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There is a limited time special offer for the Starwood co-brand credit cards — the biggest signup bonus they’ve ever offered and only the second time they’ve ever offered it. According to Starwood’s release it will be available through April 5 only.
The Starwood Preferred Guest® Credit Card from American Express is offering 35,000 bonus Starpoints® as a signup bonus: 25,000 after $3,000 in purchases within the first 3 months plus an extra 10,000 ter you make an additional $2,000 in purchases within the first 6 months. It has a $0 introductory annual fees for the first year, then $95.
This is 40% more points than usual. And with a reasonable spend requirement to boot.
When I first got the Starwood card 16 years ago I actually received no signup bonus at all for it. I’ve had the card since then and still carry both the personal and business versions in my wallet. I am a Starwood Platinum and each card gives me 2 stays and 5 nights towards my elite status.
Sorry, Not My Credit Card Number!
The Starwood Preferred Guest co-branded card has been one of the very best for a long time. I’ve been using this card as a consistent go-to, it was the one I recommended most back in 2002 when I started this blog. In fact, I recommend it in my very first archived post from May 2002.
Westin Siray Bay Resort, Phuket
Starwood points remain the most valuable currency to this day — whether for redeeming on hotel stays or transferring to airline miles since they have the largest array of frequent flyer program partners.
35,000 Points is the Biggest Bonus Ever Offered
Historically the available bonuses on this card have been low. In 2006 at the same time they brought out their small business card they bumped the signup bonus offer to 10,000 points. The standard bonus had been 4000 points, but there were also 6000 point offers now and again. As I say, I signed up with no bonus at all.
Six summers ago American Express introduced a 30,000 point signup bonus on their Starwood cards for the first time. That’s been the biggest offer they’ve gone back to.
American Express generally restricts consumers to get a card bonus one time. They’ve done 35,000 points with this card only once before.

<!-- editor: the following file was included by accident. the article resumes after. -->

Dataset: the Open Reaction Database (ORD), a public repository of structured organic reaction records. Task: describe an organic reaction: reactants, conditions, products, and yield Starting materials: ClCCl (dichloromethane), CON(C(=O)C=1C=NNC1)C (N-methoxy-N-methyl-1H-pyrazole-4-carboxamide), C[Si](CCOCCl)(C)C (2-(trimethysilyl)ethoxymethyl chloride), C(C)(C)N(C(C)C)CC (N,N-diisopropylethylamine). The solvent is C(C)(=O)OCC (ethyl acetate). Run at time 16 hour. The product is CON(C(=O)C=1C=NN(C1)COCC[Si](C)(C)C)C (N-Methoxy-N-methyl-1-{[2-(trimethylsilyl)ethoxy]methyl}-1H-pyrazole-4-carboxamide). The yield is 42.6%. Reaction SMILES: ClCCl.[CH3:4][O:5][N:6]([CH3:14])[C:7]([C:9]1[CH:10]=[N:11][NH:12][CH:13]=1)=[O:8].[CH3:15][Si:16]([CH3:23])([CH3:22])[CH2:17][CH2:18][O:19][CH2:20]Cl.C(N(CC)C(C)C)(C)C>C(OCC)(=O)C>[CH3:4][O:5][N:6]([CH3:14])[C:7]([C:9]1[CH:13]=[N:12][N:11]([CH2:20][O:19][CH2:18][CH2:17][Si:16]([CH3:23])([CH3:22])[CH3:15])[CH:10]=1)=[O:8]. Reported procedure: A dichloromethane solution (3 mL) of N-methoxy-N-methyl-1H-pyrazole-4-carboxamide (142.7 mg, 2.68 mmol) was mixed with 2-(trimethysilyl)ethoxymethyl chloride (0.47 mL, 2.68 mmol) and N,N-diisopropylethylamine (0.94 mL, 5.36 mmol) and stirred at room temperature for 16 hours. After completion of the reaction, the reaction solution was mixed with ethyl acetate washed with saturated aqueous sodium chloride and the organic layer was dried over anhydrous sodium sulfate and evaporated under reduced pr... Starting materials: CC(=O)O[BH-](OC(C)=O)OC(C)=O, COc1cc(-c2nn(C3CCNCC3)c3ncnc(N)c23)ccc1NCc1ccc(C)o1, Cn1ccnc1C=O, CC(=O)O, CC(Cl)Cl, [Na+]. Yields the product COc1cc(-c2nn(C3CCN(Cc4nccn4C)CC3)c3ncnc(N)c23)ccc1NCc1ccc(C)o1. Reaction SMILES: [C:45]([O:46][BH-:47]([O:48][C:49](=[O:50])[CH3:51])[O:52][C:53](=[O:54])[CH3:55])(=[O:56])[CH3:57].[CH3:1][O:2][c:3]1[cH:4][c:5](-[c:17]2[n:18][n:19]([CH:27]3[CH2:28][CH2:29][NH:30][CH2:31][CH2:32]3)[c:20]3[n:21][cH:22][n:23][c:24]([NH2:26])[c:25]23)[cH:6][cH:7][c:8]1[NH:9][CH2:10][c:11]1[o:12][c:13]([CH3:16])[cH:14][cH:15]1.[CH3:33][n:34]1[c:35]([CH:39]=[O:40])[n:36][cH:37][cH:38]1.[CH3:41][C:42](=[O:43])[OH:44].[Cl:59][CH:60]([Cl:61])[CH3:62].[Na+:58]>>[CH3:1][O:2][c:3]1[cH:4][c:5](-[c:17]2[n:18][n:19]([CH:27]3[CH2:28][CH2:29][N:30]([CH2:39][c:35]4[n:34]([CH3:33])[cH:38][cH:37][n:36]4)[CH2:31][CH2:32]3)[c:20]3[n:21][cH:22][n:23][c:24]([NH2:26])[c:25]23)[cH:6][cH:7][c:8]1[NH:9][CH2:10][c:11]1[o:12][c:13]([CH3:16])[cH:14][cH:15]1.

American Express is looking for a way to keep this card product since Starwood has been acquired by Marriott. But there could be a limited time horizon to get the card. I’d say it probably doesn’t get better than this.
35,000 points may not seem like a ton in a world of 50,000 point bonuses. But Starwood points are in my view the most valuable currency. They’re hard to earn (they don’t have many partners). And it’s bigger than the number implies because when you transfer points to 20,000 airline miles you receive 5000 bonus miles as well. Spend $5000 on the card and you’ll have 40,000 Starpoints which transfer to 50,000 miles with your choice of about 30 different airlines.
The Value Proposition of the Starwood Cards
The Starwood Amex remains my go-to for spend that isn’t bonused elsewhere, because the bonus for transferring points to miles (in 20,000 mile increments) means that I’m effectively earning 1.25 miles per dollar on all of my spend. So it’s my card to give myself a category bonus when there isn’t one otherwise.
Starwood pioneered no blackout dates or capacity controls on award nights, if there’s a standard room available at a hotel you can have it on points. Most hotel programs have since more or less matched this.
W Seoul Walkerhill
Starwood also pioneered premium room awards, and still offers a better value on those than many competitors.
Cash and points awards are still a good way to stretch the value of points (and are now available for premium rooms as well).
I like the points best for transfers to airline miles. Transfers don’t happen instantly, but they’re great for topping off a variety of accounts — they’re good for transferring almost everywhere except United (where the transfer ratio isn’t favorable). They partner even with relatively ‘obscure’ programs for US members like Lufthansa’s Miles & More (access to Lufthansa first class awards more than two weeks in advance), Singapore Airlines (Singapore first class awards), and Japan Airlines (the best program to use most of the time for Emirates first class awards). And of course all with the aforementioned transfer bonus.
$30,000 spend on the card in a year earns Gold status in the Starwood Preferred Guest program. But since having the card gets you most of the benefits of Gold status anyway, minus check-in amenity and points bonus for in-hotel spend, the usefulness of the card towards status comes for folks shooting for Starwood Platinum.
In addition to the benefits the card has always offered, a year and a half ago they added three new ones.
- No Foreign Transaction Fees
- Complimentary, Unlimited Boingo Wi-Fi
- Complimentary Premium In-Room Internet Access
The Starwood card is a staple of the frequent flyer toolkit, and the 35,000 Starpoint bonus offer is the best time there’s ever been to get it. The Starwood Preferred Guest® Credit Card from American Express is worth considering now, during the limited time offer which is 40% better than usual.